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Thats not the answer. Because you termed it as pain as my shoulder is hurt, but its perfectly fine. Please read my comments that I made above on "rrirower" comment. –  paul Aug 20 at 13:46

This is a common issue. Your posterior delts need more training. I suggest doing:
Rows:

enter image description here

or bent over lateral raise: enter image description here

Also, you may want to increase you rest time as follows:
If your goal is muscle endurance: 30-45 seconds
If your goal is muscle hypertrophy: 60-90 seconds
If your goal is strength: 3-5 minutes

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You're logically right, that if I can make paining area stronger may be I won't feel it. But I have doubt that Rows that you put above are lats, isn't it?. I also like to mention that I really like JohnP's answer. –  paul Aug 21 at 7:14
    
@paul Rows work more than just lats. Rows work biceps, lats, middle trapezius, rhomboids and rear delts. If you want to target rear delts more specifically, bent over lateral raise is your best option. –  Peter Aug 21 at 12:08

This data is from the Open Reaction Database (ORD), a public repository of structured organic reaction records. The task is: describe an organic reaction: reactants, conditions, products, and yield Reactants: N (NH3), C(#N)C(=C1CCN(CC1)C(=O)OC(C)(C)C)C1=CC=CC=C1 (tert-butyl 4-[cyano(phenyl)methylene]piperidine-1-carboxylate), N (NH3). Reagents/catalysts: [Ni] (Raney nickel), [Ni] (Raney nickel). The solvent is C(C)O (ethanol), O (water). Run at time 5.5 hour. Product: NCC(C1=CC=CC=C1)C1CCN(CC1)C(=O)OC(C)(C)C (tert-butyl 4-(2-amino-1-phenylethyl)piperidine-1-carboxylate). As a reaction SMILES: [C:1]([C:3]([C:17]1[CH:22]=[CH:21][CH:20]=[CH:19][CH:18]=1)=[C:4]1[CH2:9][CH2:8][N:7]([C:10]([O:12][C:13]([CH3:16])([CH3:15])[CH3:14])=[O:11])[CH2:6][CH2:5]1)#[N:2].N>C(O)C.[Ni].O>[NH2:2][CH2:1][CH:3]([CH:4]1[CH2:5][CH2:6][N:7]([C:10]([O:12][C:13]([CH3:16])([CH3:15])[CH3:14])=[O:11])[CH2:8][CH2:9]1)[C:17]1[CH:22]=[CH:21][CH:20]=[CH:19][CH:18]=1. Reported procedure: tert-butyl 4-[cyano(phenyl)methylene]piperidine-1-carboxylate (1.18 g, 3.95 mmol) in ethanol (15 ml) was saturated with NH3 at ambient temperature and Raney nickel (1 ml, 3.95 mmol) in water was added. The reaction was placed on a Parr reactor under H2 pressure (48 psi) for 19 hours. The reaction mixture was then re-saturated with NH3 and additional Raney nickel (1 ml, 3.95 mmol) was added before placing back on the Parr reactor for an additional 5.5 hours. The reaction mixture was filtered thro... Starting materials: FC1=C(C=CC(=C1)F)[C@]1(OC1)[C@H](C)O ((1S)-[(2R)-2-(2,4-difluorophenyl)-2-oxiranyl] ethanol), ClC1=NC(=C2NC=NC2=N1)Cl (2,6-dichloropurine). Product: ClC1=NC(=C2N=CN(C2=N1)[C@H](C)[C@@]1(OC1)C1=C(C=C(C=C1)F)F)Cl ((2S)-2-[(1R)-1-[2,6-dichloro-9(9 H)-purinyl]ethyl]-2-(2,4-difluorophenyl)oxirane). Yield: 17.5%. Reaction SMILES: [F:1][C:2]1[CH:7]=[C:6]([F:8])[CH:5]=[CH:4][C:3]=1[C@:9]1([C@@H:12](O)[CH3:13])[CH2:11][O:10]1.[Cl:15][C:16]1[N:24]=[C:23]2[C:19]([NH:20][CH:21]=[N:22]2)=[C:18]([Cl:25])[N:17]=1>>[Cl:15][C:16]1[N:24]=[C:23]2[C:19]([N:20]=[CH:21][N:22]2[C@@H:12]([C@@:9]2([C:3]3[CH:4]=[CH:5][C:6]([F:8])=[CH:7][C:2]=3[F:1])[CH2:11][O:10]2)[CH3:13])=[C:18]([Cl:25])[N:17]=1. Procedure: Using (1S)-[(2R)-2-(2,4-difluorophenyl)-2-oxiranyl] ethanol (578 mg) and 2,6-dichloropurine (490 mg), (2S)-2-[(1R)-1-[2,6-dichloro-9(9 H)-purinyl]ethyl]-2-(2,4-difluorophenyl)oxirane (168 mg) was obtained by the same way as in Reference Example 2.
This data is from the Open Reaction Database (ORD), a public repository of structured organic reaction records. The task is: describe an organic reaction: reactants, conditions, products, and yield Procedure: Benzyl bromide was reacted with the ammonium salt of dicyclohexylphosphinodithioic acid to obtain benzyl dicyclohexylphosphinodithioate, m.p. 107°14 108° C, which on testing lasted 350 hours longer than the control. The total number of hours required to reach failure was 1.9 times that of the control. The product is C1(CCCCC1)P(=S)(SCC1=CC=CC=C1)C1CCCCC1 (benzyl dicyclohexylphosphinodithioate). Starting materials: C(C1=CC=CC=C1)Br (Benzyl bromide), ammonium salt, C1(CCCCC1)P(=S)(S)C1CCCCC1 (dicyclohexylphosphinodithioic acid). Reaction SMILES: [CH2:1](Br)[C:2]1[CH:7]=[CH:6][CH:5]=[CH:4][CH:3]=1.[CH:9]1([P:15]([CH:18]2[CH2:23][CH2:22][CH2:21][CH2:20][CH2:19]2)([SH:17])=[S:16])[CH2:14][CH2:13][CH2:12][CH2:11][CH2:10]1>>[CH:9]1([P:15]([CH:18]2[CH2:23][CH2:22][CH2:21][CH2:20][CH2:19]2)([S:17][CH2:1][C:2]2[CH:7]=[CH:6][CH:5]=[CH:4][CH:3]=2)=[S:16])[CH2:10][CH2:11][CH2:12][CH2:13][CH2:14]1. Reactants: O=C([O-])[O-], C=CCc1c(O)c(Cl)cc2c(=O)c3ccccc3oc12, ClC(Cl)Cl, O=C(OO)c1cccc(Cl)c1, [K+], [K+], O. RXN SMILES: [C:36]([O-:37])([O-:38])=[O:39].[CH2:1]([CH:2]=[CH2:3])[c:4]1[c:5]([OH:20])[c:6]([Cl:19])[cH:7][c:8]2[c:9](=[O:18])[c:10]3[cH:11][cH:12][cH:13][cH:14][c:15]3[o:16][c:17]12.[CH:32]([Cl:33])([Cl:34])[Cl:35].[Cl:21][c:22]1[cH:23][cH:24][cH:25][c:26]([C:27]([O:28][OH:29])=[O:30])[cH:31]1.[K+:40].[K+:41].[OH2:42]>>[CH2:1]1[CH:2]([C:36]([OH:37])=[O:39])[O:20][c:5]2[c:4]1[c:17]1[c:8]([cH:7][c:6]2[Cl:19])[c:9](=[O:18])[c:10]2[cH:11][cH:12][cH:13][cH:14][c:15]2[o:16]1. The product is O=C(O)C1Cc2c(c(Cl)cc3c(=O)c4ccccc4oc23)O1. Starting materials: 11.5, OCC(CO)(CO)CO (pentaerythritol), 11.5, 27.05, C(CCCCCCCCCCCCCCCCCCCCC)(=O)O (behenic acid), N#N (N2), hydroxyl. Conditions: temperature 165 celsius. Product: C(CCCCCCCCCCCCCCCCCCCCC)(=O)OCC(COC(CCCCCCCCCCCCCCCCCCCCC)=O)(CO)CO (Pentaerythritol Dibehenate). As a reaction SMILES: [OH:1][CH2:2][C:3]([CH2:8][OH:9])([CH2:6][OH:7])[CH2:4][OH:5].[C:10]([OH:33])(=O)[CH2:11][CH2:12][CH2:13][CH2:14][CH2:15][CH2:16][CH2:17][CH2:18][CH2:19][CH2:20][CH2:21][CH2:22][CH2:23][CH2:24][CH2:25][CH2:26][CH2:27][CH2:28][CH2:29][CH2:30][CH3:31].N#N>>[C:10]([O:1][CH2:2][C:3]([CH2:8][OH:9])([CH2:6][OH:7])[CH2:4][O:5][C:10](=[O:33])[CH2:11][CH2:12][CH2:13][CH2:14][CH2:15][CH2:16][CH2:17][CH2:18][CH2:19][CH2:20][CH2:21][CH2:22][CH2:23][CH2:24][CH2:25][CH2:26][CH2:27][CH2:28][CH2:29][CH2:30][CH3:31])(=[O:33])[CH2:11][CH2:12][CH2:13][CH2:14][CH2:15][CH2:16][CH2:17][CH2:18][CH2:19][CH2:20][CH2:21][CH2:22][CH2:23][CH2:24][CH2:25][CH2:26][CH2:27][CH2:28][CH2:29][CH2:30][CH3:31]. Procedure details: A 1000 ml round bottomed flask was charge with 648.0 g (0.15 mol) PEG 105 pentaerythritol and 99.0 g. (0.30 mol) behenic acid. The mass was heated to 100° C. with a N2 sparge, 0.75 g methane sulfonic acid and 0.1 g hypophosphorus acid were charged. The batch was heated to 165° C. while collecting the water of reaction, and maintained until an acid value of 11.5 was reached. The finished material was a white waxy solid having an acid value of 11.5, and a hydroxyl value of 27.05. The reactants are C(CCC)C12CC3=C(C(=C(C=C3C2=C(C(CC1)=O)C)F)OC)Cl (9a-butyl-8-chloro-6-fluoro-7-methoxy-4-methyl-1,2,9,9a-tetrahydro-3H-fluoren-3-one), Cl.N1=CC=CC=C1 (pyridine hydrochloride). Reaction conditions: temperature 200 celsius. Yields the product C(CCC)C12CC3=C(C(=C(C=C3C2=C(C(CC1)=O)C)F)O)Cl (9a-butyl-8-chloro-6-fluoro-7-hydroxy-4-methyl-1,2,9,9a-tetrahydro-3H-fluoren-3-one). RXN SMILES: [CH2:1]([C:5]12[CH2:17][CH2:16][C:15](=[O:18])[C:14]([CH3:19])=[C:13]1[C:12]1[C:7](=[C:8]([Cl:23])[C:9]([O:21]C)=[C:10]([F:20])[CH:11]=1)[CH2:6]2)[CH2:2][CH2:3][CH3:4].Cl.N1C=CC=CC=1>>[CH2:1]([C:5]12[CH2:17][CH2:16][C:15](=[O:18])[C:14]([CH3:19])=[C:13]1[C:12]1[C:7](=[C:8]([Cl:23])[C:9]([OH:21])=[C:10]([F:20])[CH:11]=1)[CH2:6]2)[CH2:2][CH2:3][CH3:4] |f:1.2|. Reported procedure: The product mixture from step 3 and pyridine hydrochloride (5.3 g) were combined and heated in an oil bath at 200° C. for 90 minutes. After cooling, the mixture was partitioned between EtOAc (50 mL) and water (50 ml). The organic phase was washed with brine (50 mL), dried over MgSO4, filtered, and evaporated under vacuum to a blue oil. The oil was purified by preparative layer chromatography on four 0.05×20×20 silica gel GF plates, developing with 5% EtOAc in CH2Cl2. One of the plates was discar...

Nobody here can tell you "yes, that's normal for you" or "everyone feels that". Simply can't be done over the intertubes.

However, one thing that hasn't been mentioned is your form. If you are a little wild/loose with your form, you could be using the rear deltoid to lift your arm/shoulder slightly as you do the kickback. As the rear deltoid is easily fatigued, this can be causing the fatigue you are feeling.

For a proper kickback, the only joint that should be bending/straightening is your elbow. If your shoulder is moving around, you've got form issues. Not only will it fatigue the muscles but it could also lead to injury.

If your shoulder is not moving, and is still fatiguing, then you just need more time and exercise on that area as Peter suggests, and you can do other exercises (Such as tricep pulldowns with a rope) to target the triceps muscle.